Considering the hundreds of millions of kilometres that Rosetta will eventually travel to reach Comet 67P/Churyumov-Gerasimenko, it may at first seem strange that 99.8% of the propellant needed for the mission is consumed during the first hundred kilometres. 

There seems to be some confusion at large about the name of the Rosetta lander. One astronomy site, for instance, has a routine news item about yesterday's launch that says, "Rosetta's lander, named Ptolemy." The lander was named Philae on February 5th. Ptolemy is an Open University instrument aboard the lander.

Risk monitoring - part 1/1 Major News for 3 March 2004 back top next  
Risk monitoring 3 March

The two objects with impact solutions currently under active observation and analysis are not among the ten objects with new 2004 astrometry reported in the Wednesday Daily Orbit Update MPEC.


Update:  Using the existing set of observations, JPL today reissued its risk assessment for 2004 DC before and after midnight UTC, first adding impact solutions and raising risk ratings, then removing solutions and lowering ratings. When compared with Monday's assessment based on this data set, there is a net slight decrease in JPL's overall risk assessment for this already low-rated object.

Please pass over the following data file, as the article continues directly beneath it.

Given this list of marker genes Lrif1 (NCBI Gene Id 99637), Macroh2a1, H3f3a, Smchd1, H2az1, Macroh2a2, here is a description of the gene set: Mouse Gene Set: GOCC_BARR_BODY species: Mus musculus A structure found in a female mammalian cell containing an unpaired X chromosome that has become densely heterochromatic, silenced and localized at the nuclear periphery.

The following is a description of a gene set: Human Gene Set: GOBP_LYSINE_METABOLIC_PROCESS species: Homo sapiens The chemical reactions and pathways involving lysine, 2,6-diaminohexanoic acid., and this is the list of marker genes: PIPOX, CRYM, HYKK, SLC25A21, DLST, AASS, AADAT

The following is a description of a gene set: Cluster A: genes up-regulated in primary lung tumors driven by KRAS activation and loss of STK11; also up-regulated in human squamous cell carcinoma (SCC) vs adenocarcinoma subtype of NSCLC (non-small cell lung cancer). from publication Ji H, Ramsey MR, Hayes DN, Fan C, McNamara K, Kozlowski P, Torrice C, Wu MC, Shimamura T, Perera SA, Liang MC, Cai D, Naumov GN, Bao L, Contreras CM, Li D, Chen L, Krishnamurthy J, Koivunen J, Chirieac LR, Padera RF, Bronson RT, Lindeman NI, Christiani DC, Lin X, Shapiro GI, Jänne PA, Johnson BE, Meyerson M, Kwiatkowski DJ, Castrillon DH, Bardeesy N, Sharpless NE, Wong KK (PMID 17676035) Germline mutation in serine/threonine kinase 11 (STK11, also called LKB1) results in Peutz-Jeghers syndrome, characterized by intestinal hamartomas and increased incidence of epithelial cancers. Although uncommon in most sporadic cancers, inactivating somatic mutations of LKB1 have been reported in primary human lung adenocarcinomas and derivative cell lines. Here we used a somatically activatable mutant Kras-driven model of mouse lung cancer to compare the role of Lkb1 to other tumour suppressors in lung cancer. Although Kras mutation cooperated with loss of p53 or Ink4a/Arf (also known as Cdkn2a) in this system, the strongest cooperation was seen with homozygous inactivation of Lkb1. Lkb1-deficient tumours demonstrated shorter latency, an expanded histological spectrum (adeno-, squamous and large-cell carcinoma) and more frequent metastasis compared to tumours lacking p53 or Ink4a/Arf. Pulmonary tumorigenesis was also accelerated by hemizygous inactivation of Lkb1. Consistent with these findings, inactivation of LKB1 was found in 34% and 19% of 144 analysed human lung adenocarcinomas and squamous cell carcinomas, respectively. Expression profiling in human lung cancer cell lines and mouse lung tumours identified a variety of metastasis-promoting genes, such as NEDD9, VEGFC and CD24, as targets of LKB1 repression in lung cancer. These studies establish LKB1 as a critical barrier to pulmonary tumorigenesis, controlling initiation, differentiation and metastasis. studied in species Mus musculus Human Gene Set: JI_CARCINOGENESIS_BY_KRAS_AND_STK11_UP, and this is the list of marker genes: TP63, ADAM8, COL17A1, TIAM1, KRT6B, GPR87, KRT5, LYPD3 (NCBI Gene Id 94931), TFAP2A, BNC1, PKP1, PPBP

Summary Risk Table - sources checked at 0231 UTC, 4 Mar

Object

Assessment

Years

VI
PS
cum
PS
max
T
S
Arc 
days
 2004 DV24JPL 3/22023-209918-1.75-2.0807.871
 NEODyS 3/22023-207712-1.86-2.1907.871
 2004 DCJPL 3/42036-20866-4.54-4.63013.040
 NEODyS 3/12029-206910-4.97-5.28013.04
VI = count of "virtual impactors" (impact solutions)
See A/CC's Consolidated Risk Tables for more and maybe
  newer details, and check the monitors' links for latest info.
Note that only objects recently in view are shown here.